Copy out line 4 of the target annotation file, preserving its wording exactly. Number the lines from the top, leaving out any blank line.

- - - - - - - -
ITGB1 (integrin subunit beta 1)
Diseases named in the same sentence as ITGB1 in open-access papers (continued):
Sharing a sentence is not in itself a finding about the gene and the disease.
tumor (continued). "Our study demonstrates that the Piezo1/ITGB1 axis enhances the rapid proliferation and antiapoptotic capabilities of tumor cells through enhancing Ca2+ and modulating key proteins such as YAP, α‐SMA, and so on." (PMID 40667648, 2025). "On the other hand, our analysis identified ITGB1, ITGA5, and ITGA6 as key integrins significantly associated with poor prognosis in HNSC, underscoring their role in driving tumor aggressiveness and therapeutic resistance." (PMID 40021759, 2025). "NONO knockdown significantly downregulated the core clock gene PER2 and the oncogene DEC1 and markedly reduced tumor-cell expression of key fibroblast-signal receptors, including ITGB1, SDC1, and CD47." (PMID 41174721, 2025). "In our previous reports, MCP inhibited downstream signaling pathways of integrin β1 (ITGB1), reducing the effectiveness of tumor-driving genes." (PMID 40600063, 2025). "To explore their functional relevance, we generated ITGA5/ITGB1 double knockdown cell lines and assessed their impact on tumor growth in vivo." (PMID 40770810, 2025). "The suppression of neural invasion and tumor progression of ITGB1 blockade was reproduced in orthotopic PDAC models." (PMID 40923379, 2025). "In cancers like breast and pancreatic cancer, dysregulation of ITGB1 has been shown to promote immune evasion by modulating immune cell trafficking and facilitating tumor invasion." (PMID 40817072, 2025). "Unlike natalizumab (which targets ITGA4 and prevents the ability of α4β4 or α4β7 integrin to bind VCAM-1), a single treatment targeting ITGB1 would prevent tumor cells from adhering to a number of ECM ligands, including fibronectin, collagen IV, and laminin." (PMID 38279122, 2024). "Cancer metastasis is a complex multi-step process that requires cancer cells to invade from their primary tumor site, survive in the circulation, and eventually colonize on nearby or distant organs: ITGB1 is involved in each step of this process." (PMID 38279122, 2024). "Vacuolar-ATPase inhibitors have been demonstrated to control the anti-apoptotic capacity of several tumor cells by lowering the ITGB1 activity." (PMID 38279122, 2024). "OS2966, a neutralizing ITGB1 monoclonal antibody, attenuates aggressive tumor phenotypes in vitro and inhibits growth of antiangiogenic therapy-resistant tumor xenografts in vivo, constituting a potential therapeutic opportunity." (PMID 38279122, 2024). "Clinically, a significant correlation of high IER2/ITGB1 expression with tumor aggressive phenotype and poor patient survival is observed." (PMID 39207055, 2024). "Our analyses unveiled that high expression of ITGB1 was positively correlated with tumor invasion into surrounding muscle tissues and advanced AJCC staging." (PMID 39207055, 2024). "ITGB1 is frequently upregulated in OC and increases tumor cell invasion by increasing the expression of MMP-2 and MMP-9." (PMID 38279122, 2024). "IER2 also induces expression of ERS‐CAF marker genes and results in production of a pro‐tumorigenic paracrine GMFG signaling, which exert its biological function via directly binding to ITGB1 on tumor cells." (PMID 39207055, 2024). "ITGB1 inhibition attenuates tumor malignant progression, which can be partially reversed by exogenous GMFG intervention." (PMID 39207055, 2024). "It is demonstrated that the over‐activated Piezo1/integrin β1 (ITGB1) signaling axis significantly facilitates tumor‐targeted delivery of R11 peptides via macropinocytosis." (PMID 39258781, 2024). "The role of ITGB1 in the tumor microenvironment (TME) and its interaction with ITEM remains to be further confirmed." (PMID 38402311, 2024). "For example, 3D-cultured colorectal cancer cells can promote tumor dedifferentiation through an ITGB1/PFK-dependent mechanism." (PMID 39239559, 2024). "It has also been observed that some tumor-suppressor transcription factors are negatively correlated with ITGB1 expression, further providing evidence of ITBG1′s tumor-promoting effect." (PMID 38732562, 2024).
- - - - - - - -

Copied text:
tumor (continued). "Our study demonstrates that the Piezo1/ITGB1 axis enhances the rapid proliferation and antiapoptotic capabilities of tumor cells through enhancing Ca2+ and modulating key proteins such as YAP, α‐SMA, and so on." (PMID 40667648, 2025). "On the other hand, our analysis identified ITGB1, ITGA5, and ITGA6 as key integrins significantly associated with poor prognosis in HNSC, underscoring their role in driving tumor aggressiveness and therapeutic resistance." (PMID 40021759, 2025). "NONO knockdown significantly downregulated the core clock gene PER2 and the oncogene DEC1 and markedly reduced tumor-cell expression of key fibroblast-signal receptors, including ITGB1, SDC1, and CD47." (PMID 41174721, 2025). "In our previous reports, MCP inhibited downstream signaling pathways of integrin β1 (ITGB1), reducing the effectiveness of tumor-driving genes." (PMID 40600063, 2025). "To explore their functional relevance, we generated ITGA5/ITGB1 double knockdown cell lines and assessed their impact on tumor growth in vivo." (PMID 40770810, 2025). "The suppression of neural invasion and tumor progression of ITGB1 blockade was reproduced in orthotopic PDAC models." (PMID 40923379, 2025). "In cancers like breast and pancreatic cancer, dysregulation of ITGB1 has been shown to promote immune evasion by modulating immune cell trafficking and facilitating tumor invasion." (PMID 40817072, 2025). "Unlike natalizumab (which targets ITGA4 and prevents the ability of α4β4 or α4β7 integrin to bind VCAM-1), a single treatment targeting ITGB1 would prevent tumor cells from adhering to a number of ECM ligands, including fibronectin, collagen IV, and laminin." (PMID 38279122, 2024). "Cancer metastasis is a complex multi-step process that requires cancer cells to invade from their primary tumor site, survive in the circulation, and eventually colonize on nearby or distant organs: ITGB1 is involved in each step of this process." (PMID 38279122, 2024). "Vacuolar-ATPase inhibitors have been demonstrated to control the anti-apoptotic capacity of several tumor cells by lowering the ITGB1 activity." (PMID 38279122, 2024). "OS2966, a neutralizing ITGB1 monoclonal antibody, attenuates aggressive tumor phenotypes in vitro and inhibits growth of antiangiogenic therapy-resistant tumor xenografts in vivo, constituting a potential therapeutic opportunity." (PMID 38279122, 2024). "Clinically, a significant correlation of high IER2/ITGB1 expression with tumor aggressive phenotype and poor patient survival is observed." (PMID 39207055, 2024). "Our analyses unveiled that high expression of ITGB1 was positively correlated with tumor invasion into surrounding muscle tissues and advanced AJCC staging." (PMID 39207055, 2024). "ITGB1 is frequently upregulated in OC and increases tumor cell invasion by increasing the expression of MMP-2 and MMP-9." (PMID 38279122, 2024). "IER2 also induces expression of ERS‐CAF marker genes and results in production of a pro‐tumorigenic paracrine GMFG signaling, which exert its biological function via directly binding to ITGB1 on tumor cells." (PMID 39207055, 2024). "ITGB1 inhibition attenuates tumor malignant progression, which can be partially reversed by exogenous GMFG intervention." (PMID 39207055, 2024). "It is demonstrated that the over‐activated Piezo1/integrin β1 (ITGB1) signaling axis significantly facilitates tumor‐targeted delivery of R11 peptides via macropinocytosis." (PMID 39258781, 2024). "The role of ITGB1 in the tumor microenvironment (TME) and its interaction with ITEM remains to be further confirmed." (PMID 38402311, 2024). "For example, 3D-cultured colorectal cancer cells can promote tumor dedifferentiation through an ITGB1/PFK-dependent mechanism." (PMID 39239559, 2024). "It has also been observed that some tumor-suppressor transcription factors are negatively correlated with ITGB1 expression, further providing evidence of ITBG1′s tumor-promoting effect." (PMID 38732562, 2024).